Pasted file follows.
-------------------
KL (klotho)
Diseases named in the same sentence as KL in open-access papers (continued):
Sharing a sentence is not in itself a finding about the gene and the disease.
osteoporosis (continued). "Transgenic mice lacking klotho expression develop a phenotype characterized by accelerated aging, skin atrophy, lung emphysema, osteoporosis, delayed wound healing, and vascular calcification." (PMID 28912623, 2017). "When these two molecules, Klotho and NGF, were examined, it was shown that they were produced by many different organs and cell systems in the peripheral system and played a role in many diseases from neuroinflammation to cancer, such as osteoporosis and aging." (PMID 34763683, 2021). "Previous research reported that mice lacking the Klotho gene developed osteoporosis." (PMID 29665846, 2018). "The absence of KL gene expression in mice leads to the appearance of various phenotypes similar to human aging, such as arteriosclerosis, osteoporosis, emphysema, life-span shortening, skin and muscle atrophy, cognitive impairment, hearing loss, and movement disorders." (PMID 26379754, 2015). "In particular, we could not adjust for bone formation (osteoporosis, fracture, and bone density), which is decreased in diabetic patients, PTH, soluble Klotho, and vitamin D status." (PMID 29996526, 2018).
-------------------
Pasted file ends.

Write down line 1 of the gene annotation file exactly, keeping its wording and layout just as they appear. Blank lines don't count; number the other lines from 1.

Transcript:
KL (klotho)